Weak Global PMI For March Rounds Off Worst Quarter Since 2012

by: Markit

By Chris Williamson

Weak global PMI for March rounds off worst quarter since 2012

Global economic growth was running at its weakest for over three years in the first quarter, according to PMI data. The JPMorgan Global PMI, compiled by Markit from its worldwide business surveys, rose to 51.3 in March, but the latest reading represented only a minor improvement on February's 40-month low of 50.8. At 51.6, down from 53.1 in the fourth quarter, the average PMI reading for the first three months of the year was the weakest calendar quarter since the end of 2012.

Global economic growth

The PMI is broadly consistent with global GDP rising at a modest annual rate of just over 1% (at market prices) in the first quarter, which is well below the long-run average of 2.3% that has been achieved over the past 18 years.

Growth picked up in manufacturing and services, but in both cases the improvement was only marginal compared to the near-stagnation seen in February, highlighting sustained broad-based weakness by sector. The manufacturing data are consistent with worldwide factory output growing at an annual rate of only around 1.5%.

Manufacturing v services

Gloomy outlook

The survey data also suggest growth could deteriorate again in April, as new business rose at the slowest rate since the end of 2012 in March. Employment growth also edged lower to a five-month low, reflecting increased caution among employers to committing to new hires.

Companies' expectations about future business activity in the global services sector also failed to lift higher after slipping to the weakest for over three-and-a-half years in February.

US drags on developed world growth

Although composite Emerging Market and Developed World PMIs ticked higher in March, the surveys are consistent with annual GDP growth rates of just less than 1% and 4% respectively in the first quarter.

Developed v emerging markets

A key development over the past two months has in fact been the extent to which developed world growth has fallen well below rates seen throughout much of the past three years, led by a US slowdown.

Despite upticks in both the U.S. and U.K. composite PMIs, in both bases recoveries were only muted, indicating 0.7% and 1.5% annualized growth respectively (or 0.2% and 0.4% quarterly increases). Eurozone growth was meanwhile barely improved on February's 13-month low, suggesting the pace of economic expansion continued to run at 0.3% in the first quarter.

The worst performance among the major developed economies was seen in Japan, however, where the PMIs showed business activity slipping back into decline for the first time in a year. The data clearly indicate a risk of Japan moving back into recession after GDP contracted 0.3% in the fourth quarter.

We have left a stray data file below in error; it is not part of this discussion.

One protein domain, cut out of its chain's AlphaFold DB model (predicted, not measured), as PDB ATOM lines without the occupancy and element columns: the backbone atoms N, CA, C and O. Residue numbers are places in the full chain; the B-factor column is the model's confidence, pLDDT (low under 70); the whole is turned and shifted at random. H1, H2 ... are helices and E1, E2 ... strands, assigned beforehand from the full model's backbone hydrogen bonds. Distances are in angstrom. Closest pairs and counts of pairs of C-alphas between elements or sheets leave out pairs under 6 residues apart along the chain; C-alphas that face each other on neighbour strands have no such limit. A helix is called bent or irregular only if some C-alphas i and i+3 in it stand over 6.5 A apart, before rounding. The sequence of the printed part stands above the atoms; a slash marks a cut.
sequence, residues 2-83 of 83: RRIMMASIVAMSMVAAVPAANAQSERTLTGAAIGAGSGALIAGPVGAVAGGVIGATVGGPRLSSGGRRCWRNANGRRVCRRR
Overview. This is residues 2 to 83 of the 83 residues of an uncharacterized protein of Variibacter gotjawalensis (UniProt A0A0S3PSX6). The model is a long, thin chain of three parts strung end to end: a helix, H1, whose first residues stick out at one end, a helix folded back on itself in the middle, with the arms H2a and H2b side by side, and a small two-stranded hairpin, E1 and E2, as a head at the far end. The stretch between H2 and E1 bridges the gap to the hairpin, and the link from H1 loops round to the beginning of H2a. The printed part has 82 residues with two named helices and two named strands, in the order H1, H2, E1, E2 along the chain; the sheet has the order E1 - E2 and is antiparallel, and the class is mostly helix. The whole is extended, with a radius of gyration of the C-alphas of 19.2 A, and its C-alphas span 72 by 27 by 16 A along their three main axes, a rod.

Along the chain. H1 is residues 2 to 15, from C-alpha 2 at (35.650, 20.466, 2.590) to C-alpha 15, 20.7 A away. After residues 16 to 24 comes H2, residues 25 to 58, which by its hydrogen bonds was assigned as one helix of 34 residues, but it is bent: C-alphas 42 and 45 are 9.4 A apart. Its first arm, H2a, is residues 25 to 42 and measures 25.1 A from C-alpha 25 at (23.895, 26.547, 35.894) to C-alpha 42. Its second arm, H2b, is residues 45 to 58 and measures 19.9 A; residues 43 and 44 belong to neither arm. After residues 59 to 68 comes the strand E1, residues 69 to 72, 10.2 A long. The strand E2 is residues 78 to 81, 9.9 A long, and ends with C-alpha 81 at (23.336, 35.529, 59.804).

Developed world

Major developed markets

Emerging markets rebound, but weakness highlighted by accelerating job losses

In the largest emerging markets, the March surveys provided tentative signs of malaise lifting, though worries persist, especially in Brazil.

In China, the PMIs signalled the best performance for 11 months. Although only signalling modest growth, the improvement represents a welcome sign of renewed life after the declines seen in five of the past seven months.

Marginal growth (a six-month high) was likewise seen in Russia for a second successive month, suggesting the economy could be stabilizing, though falling exports continued to weigh on the economy.

Even Brazil saw an easing in the record pace of decline experienced in February, although the rate of contraction remained one of the most severe ever recorded by the survey.

It was India, however, which saw the best improvement and the strongest rate of growth among the emerging markets, with the manufacturing and services surveys collectively indicating the strongest expansion for over three years.

Uncertain outlook

It's unclear as to the extent to which emerging market growth might continue to recover, however, as staffing levels fell at the steepest rate since March 2009 (contrasting with steady hiring in the developed world), suggesting consumer morale will remain subdued.

The fastest rate of job losses for seven years in China was accompanied by a drop in employment in Brazil which nearly equalled Februarys' record decline. Ongoing job shedding in Russia left India as the only one of the BRIC's to see net job creation, and even here the increase was only marginal.

Emerging markets

Major emerging markets

Sources for all charts: Markit, JPMorgan, Caixin, Nikkei